My note to you, is that, I recommended to her that she should summarise her issues in one page and meet with you as Chair. I suggested this, that I as a director have no authorisation to take up any individual case grievances, and that we are between CEO's you could at least give the opportunity to air her concerns. I don't know any ACC history relating to her, and she may well be over the top in what she claims, but if she is correct, or even partly correct, then we need to put this to bed.

I will give you a call tomorrow to discuss further, but I feel that this has the potential to blow up in the media and that we should to avoid that in the first instance.

Mr McCliskie also sent a copy of this email to Ms Pullar.

When Mr McCliskie spoke to Mr Judge, they agreed that the proper course of action was to ask ACC management to review Ms Pullar's file. Mr Judge sent Mr McCliskie's email to Kurutia Seymour, then ACC's Board and Corporate Secretary. Mr Seymour forwarded the email to Ms Cosgrove on 16 September 2011. Mr Seymour advised Ms Cosgrove that "John [Judge] would like us to look at the case and confirm whether or not we believe that everything has been undertaken appropriately."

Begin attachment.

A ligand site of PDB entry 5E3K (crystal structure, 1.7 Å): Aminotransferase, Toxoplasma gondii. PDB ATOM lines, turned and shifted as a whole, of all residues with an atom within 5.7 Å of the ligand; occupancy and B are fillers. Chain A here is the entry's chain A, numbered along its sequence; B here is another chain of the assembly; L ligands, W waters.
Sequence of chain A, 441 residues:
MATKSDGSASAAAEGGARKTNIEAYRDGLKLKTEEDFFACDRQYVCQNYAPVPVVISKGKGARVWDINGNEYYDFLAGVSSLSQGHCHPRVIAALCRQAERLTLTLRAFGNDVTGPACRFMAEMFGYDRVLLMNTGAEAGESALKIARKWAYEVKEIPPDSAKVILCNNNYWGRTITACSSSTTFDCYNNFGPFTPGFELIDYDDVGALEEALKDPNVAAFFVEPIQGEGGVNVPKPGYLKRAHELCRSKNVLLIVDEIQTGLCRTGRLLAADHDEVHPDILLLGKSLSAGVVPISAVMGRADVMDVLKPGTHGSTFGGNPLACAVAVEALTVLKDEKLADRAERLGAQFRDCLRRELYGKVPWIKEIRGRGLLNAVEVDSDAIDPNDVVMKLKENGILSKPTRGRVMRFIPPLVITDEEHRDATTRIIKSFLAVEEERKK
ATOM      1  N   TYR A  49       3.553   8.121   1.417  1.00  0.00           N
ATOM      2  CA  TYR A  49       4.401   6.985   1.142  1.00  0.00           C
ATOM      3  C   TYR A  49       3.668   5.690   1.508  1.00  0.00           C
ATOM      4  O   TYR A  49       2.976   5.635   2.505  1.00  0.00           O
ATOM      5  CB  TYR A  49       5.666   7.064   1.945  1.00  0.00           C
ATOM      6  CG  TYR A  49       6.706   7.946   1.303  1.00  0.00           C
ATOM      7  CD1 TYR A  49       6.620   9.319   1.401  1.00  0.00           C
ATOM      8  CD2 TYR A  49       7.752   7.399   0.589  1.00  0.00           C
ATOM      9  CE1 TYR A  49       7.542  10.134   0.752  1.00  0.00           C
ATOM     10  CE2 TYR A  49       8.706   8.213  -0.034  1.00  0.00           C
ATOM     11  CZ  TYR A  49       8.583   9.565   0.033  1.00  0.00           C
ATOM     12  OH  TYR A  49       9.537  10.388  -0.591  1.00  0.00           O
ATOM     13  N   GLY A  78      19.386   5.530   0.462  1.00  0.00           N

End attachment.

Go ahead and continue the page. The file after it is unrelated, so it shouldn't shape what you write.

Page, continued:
The review of Ms Pullar's file resulted in a briefing report dated 3 October 2011, prepared by ACC Claims Management staff for the Head of Business and Programme Management to brief Ms Cosgrove with. The briefing report outlined ACC's management of Ms Pullar's claim and listed the issues that had arisen between Ms Pullar and ACC, ACC's actions to resolve those issues, and ACC's assessment of whether it had appropriately fulfilled its obligations.

The briefing report acknowledged there had been "some valid operational issues", including "inappropriate email communication between a health provider and [Branch Medical Adviser]" and "illegal access to client file by a health provider".

The briefing report concluded that:

ACC is undertaking the management of this client in line with its claims management processes. This will ensure an appropriate diagnosis is ascertained and the relevant treatment and entitlements are provided to ensure the effective rehabilitation of this client.